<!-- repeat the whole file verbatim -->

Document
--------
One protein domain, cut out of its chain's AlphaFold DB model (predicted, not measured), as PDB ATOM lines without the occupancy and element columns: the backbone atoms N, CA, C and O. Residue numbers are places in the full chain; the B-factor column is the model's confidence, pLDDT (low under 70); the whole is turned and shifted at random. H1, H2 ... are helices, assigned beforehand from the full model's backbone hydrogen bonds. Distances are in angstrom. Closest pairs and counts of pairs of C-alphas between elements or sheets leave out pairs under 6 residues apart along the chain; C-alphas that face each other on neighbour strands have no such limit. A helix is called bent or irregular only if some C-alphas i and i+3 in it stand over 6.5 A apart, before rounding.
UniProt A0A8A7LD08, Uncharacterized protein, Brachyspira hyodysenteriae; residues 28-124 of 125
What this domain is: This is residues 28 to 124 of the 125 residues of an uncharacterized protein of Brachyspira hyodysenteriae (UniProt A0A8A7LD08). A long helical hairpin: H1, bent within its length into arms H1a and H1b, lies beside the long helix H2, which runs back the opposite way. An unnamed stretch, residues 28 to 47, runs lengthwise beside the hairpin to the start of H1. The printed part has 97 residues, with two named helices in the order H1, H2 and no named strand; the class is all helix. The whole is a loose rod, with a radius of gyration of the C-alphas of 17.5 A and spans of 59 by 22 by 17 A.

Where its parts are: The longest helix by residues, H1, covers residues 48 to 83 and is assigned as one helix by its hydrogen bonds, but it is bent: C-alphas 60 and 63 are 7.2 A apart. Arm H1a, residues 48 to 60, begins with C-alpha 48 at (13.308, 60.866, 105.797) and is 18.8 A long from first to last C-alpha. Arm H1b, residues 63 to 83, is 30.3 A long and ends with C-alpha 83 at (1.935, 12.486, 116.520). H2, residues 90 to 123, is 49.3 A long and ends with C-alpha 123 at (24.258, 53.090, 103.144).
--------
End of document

One protein domain, cut out of its chain's AlphaFold DB model (predicted, not measured), as PDB ATOM lines without the occupancy and element columns: the backbone atoms N, CA, C and O. Residue numbers are places in the full chain; the B-factor column is the model's confidence, pLDDT (low under 70); the whole is turned and shifted at random. H1, H2 ... are helices, assigned beforehand from the full model's backbone hydrogen bonds. Distances are in angstrom. Closest pairs and counts of pairs of C-alphas between elements or sheets leave out pairs under 6 residues apart along the chain; C-alphas that face each other on neighbour strands have no such limit. A helix is called bent or irregular only if some C-alphas i and i+3 in it stand over 6.5 A apart, before rounding.
UniProt A0A8A7LD08, Uncharacterized protein, Brachyspira hyodysenteriae; residues 28-124 of 125
What this domain is: This is residues 28 to 124 of the 125 residues of an uncharacterized protein of Brachyspira hyodysenteriae (UniProt A0A8A7LD08). A long helical hairpin: H1, bent within its length into arms H1a and H1b, lies beside the long helix H2, which runs back the opposite way. An unnamed stretch, residues 28 to 47, runs lengthwise beside the hairpin to the start of H1. The printed part has 97 residues, with two named helices in the order H1, H2 and no named strand; the class is all helix. The whole is a loose rod, with a radius of gyration of the C-alphas of 17.5 A and spans of 59 by 22 by 17 A.

Where its parts are: The longest helix by residues, H1, covers residues 48 to 83 and is assigned as one helix by its hydrogen bonds, but it is bent: C-alphas 60 and 63 are 7.2 A apart. Arm H1a, residues 48 to 60, begins with C-alpha 48 at (13.308, 60.866, 105.797) and is 18.8 A long from first to last C-alpha. Arm H1b, residues 63 to 83, is 30.3 A long and ends with C-alpha 83 at (1.935, 12.486, 116.520). H2, residues 90 to 123, is 49.3 A long and ends with C-alpha 123 at (24.258, 53.090, 103.144).